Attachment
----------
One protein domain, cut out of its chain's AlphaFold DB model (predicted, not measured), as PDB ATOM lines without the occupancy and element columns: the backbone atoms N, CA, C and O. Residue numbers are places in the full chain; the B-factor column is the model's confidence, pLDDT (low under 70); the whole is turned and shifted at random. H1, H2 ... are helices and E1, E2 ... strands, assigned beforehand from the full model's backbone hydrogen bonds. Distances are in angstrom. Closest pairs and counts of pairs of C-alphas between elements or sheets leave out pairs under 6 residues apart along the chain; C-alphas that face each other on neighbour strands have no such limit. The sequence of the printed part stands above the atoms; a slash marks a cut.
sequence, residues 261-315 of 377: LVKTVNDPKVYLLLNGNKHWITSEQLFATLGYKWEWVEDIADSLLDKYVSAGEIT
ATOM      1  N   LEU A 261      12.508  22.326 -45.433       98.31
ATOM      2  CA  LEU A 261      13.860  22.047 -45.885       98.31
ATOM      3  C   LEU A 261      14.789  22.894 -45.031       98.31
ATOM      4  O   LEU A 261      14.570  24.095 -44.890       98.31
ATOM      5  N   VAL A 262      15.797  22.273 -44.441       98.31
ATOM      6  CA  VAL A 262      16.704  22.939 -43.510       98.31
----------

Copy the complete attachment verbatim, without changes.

One protein domain, cut out of its chain's AlphaFold DB model (predicted, not measured), as PDB ATOM lines without the occupancy and element columns: the backbone atoms N, CA, C and O. Residue numbers are places in the full chain; the B-factor column is the model's confidence, pLDDT (low under 70); the whole is turned and shifted at random. H1, H2 ... are helices and E1, E2 ... strands, assigned beforehand from the full model's backbone hydrogen bonds. Distances are in angstrom. Closest pairs and counts of pairs of C-alphas between elements or sheets leave out pairs under 6 residues apart along the chain; C-alphas that face each other on neighbour strands have no such limit. The sequence of the printed part stands above the atoms; a slash marks a cut.
sequence, residues 261-315 of 377: LVKTVNDPKVYLLLNGNKHWITSEQLFATLGYKWEWVEDIADSLLDKYVSAGEIT
ATOM      1  N   LEU A 261      12.508  22.326 -45.433       98.31
ATOM      2  CA  LEU A 261      13.860  22.047 -45.885       98.31
ATOM      3  C   LEU A 261      14.789  22.894 -45.031       98.31
ATOM      4  O   LEU A 261      14.570  24.095 -44.890       98.31
ATOM      5  N   VAL A 262      15.797  22.273 -44.441       98.31
ATOM      6  CA  VAL A 262      16.704  22.939 -43.510       98.31